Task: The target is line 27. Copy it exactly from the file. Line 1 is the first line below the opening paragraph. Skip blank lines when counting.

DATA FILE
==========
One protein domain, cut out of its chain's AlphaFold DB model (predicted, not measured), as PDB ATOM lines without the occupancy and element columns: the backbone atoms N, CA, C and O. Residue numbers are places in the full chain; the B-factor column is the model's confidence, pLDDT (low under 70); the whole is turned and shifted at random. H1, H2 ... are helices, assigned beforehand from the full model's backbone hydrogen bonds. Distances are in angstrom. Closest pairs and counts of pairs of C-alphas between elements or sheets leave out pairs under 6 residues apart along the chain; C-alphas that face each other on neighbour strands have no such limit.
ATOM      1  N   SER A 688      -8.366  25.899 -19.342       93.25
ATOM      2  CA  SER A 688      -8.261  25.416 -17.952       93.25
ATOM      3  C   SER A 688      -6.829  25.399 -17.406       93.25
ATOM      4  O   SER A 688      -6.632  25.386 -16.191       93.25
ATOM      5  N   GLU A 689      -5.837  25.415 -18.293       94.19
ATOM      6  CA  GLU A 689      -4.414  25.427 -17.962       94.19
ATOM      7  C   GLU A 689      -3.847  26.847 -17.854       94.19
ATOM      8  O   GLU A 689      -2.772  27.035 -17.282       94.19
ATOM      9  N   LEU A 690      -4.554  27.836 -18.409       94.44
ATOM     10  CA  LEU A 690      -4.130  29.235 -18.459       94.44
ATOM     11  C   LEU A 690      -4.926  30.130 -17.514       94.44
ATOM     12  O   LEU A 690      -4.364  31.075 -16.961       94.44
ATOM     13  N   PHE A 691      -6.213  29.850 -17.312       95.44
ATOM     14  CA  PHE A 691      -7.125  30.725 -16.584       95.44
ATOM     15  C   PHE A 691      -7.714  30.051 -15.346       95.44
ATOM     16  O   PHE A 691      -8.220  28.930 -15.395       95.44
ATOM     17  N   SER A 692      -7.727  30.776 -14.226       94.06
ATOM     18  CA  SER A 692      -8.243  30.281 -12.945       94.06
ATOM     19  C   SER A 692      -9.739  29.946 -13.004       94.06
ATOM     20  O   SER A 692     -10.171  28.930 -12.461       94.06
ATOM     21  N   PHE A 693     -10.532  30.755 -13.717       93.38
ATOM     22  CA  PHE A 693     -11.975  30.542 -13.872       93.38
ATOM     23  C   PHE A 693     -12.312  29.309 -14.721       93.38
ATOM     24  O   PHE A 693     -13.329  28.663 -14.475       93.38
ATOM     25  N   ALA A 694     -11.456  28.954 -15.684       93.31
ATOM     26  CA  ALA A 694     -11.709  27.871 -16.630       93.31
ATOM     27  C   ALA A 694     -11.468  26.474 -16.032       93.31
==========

ATOM     27  C   ALA A 694     -11.468  26.474 -16.032       93.31